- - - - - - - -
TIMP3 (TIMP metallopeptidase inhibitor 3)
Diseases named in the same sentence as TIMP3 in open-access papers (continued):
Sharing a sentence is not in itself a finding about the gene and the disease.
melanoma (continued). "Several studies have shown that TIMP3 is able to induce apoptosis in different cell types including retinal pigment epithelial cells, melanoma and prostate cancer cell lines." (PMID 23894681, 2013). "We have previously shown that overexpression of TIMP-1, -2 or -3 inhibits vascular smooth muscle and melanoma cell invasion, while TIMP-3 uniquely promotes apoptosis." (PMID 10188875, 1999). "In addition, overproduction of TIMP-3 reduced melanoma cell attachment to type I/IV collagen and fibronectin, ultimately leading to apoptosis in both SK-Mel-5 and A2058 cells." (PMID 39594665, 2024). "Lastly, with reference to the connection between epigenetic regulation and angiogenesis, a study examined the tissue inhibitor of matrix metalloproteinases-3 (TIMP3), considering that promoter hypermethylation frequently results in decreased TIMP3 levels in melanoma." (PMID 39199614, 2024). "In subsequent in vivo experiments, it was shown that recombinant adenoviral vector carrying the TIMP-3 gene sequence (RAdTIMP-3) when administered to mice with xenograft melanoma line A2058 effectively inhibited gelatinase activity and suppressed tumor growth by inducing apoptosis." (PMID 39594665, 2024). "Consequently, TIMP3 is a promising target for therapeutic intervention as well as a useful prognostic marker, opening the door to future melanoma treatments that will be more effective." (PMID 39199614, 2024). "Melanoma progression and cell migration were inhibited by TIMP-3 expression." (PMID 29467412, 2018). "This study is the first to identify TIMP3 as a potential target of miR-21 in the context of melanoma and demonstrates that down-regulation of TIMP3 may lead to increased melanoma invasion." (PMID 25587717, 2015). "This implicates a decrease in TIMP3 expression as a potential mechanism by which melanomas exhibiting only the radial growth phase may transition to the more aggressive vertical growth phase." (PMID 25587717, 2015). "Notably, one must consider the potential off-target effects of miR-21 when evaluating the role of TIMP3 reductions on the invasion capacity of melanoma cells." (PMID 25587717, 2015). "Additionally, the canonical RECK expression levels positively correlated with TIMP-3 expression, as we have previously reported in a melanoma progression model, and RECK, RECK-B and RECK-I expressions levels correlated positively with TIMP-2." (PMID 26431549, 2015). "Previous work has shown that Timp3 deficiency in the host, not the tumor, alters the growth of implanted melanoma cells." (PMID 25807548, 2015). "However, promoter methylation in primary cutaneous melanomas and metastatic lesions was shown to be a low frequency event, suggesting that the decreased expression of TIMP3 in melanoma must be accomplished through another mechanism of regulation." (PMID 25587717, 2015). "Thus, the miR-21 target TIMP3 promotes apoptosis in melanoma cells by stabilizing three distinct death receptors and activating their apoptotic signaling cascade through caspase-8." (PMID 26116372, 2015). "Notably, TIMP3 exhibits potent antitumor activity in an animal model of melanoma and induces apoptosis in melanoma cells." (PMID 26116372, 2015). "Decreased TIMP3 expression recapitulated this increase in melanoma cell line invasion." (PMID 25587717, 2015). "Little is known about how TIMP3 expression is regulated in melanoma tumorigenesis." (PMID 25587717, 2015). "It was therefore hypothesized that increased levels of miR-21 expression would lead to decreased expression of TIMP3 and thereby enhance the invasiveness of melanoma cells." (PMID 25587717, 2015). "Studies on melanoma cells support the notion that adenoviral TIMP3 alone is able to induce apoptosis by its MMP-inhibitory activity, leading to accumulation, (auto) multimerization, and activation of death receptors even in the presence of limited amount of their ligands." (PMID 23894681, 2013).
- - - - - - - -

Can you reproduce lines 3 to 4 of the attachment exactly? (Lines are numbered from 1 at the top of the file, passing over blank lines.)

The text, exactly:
Sharing a sentence is not in itself a finding about the gene and the disease.
melanoma (continued). "Several studies have shown that TIMP3 is able to induce apoptosis in different cell types including retinal pigment epithelial cells, melanoma and prostate cancer cell lines." (PMID 23894681, 2013). "We have previously shown that overexpression of TIMP-1, -2 or -3 inhibits vascular smooth muscle and melanoma cell invasion, while TIMP-3 uniquely promotes apoptosis." (PMID 10188875, 1999). "In addition, overproduction of TIMP-3 reduced melanoma cell attachment to type I/IV collagen and fibronectin, ultimately leading to apoptosis in both SK-Mel-5 and A2058 cells." (PMID 39594665, 2024). "Lastly, with reference to the connection between epigenetic regulation and angiogenesis, a study examined the tissue inhibitor of matrix metalloproteinases-3 (TIMP3), considering that promoter hypermethylation frequently results in decreased TIMP3 levels in melanoma." (PMID 39199614, 2024). "In subsequent in vivo experiments, it was shown that recombinant adenoviral vector carrying the TIMP-3 gene sequence (RAdTIMP-3) when administered to mice with xenograft melanoma line A2058 effectively inhibited gelatinase activity and suppressed tumor growth by inducing apoptosis." (PMID 39594665, 2024). "Consequently, TIMP3 is a promising target for therapeutic intervention as well as a useful prognostic marker, opening the door to future melanoma treatments that will be more effective." (PMID 39199614, 2024). "Melanoma progression and cell migration were inhibited by TIMP-3 expression." (PMID 29467412, 2018). "This study is the first to identify TIMP3 as a potential target of miR-21 in the context of melanoma and demonstrates that down-regulation of TIMP3 may lead to increased melanoma invasion." (PMID 25587717, 2015). "This implicates a decrease in TIMP3 expression as a potential mechanism by which melanomas exhibiting only the radial growth phase may transition to the more aggressive vertical growth phase." (PMID 25587717, 2015). "Notably, one must consider the potential off-target effects of miR-21 when evaluating the role of TIMP3 reductions on the invasion capacity of melanoma cells." (PMID 25587717, 2015). "Additionally, the canonical RECK expression levels positively correlated with TIMP-3 expression, as we have previously reported in a melanoma progression model, and RECK, RECK-B and RECK-I expressions levels correlated positively with TIMP-2." (PMID 26431549, 2015). "Previous work has shown that Timp3 deficiency in the host, not the tumor, alters the growth of implanted melanoma cells." (PMID 25807548, 2015). "However, promoter methylation in primary cutaneous melanomas and metastatic lesions was shown to be a low frequency event, suggesting that the decreased expression of TIMP3 in melanoma must be accomplished through another mechanism of regulation." (PMID 25587717, 2015). "Thus, the miR-21 target TIMP3 promotes apoptosis in melanoma cells by stabilizing three distinct death receptors and activating their apoptotic signaling cascade through caspase-8." (PMID 26116372, 2015). "Notably, TIMP3 exhibits potent antitumor activity in an animal model of melanoma and induces apoptosis in melanoma cells." (PMID 26116372, 2015). "Decreased TIMP3 expression recapitulated this increase in melanoma cell line invasion." (PMID 25587717, 2015). "Little is known about how TIMP3 expression is regulated in melanoma tumorigenesis." (PMID 25587717, 2015). "It was therefore hypothesized that increased levels of miR-21 expression would lead to decreased expression of TIMP3 and thereby enhance the invasiveness of melanoma cells." (PMID 25587717, 2015). "Studies on melanoma cells support the notion that adenoviral TIMP3 alone is able to induce apoptosis by its MMP-inhibitory activity, leading to accumulation, (auto) multimerization, and activation of death receptors even in the presence of limited amount of their ligands." (PMID 23894681, 2013).